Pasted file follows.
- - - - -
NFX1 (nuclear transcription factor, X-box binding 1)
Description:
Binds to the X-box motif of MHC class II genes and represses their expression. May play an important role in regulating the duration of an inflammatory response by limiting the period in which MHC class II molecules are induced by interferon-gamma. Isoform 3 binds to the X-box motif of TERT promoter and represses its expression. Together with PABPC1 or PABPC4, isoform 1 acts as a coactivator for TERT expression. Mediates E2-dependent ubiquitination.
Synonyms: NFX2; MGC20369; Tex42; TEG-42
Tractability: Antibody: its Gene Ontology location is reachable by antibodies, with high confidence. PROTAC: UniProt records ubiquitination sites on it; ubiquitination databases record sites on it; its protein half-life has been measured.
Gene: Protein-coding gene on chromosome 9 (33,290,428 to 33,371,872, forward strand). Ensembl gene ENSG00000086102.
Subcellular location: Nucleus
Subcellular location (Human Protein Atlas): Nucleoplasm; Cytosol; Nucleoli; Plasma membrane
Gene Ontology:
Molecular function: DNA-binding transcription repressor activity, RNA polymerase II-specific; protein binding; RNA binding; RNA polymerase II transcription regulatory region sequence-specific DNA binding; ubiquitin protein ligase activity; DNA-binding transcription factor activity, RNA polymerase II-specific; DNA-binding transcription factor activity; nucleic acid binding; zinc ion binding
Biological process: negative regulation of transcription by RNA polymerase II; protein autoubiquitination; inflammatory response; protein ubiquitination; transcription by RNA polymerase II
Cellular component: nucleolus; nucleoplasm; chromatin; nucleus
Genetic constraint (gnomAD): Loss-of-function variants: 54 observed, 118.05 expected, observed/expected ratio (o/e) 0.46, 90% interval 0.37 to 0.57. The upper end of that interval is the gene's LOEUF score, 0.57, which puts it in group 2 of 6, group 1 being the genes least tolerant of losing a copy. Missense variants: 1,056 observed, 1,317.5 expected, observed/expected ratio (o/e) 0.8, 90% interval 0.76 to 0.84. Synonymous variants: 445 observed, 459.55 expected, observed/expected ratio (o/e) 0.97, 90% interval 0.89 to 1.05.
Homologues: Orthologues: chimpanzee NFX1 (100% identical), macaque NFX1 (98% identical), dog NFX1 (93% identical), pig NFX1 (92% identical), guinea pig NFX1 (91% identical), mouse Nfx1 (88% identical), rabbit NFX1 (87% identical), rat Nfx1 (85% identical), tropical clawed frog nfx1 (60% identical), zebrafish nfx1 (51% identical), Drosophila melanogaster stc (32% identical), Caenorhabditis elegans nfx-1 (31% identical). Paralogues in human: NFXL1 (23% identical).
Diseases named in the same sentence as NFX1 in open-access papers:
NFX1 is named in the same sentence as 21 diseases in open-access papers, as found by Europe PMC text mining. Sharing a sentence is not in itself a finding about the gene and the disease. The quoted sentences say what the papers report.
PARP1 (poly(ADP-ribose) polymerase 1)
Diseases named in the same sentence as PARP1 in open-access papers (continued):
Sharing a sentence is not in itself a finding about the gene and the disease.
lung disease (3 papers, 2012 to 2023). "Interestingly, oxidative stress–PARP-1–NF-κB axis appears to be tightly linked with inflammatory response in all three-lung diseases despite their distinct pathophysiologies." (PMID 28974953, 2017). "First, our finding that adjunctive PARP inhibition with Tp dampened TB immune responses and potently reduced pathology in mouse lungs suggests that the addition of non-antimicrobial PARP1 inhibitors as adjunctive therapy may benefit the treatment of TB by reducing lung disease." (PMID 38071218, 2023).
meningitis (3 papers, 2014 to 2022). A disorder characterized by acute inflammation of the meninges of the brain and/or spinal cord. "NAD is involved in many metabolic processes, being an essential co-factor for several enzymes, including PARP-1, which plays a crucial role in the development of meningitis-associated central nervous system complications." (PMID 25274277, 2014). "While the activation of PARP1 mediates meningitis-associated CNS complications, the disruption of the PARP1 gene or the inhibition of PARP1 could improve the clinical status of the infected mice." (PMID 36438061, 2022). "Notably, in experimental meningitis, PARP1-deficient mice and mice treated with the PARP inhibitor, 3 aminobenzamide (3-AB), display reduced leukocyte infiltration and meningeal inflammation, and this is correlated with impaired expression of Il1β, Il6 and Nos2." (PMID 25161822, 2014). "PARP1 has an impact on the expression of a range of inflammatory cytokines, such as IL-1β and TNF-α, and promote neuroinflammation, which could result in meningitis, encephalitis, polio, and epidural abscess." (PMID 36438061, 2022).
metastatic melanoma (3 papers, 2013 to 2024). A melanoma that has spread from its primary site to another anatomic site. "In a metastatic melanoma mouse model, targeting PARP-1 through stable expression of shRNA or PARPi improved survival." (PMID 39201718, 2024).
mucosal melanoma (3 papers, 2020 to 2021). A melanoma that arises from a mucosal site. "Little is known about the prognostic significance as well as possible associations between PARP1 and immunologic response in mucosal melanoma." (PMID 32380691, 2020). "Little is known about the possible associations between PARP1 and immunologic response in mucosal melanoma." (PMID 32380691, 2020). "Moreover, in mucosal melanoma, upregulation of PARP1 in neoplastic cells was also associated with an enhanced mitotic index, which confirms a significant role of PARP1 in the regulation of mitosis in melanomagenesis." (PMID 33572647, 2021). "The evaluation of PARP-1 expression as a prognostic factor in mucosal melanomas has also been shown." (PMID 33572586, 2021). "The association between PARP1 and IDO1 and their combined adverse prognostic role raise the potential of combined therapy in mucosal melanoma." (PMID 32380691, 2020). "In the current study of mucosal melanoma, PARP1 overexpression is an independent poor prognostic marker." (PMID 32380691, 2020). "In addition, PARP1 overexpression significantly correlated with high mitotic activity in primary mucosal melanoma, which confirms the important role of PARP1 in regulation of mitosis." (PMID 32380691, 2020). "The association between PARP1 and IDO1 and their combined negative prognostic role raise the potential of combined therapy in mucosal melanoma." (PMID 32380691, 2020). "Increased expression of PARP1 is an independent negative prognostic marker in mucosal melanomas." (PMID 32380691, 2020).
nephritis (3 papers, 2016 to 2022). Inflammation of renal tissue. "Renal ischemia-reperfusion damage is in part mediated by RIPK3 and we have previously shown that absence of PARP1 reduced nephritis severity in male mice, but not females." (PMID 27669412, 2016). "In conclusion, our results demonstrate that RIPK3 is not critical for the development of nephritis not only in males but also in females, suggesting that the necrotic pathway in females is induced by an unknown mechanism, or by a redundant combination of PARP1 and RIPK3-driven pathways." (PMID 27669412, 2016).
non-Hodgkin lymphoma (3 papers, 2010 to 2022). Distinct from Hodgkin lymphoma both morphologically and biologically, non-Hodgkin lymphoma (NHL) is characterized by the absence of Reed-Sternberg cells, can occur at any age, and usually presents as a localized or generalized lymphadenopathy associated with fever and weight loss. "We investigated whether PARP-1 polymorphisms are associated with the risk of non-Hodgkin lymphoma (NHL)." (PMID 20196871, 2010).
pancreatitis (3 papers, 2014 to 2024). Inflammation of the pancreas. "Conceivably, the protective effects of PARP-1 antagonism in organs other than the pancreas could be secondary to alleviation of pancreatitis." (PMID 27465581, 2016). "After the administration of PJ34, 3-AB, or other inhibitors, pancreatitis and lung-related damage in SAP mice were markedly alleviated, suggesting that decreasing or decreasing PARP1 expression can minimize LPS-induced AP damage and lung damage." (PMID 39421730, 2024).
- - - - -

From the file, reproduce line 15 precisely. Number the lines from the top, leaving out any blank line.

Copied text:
Diseases named in the same sentence as NFX1 in open-access papers: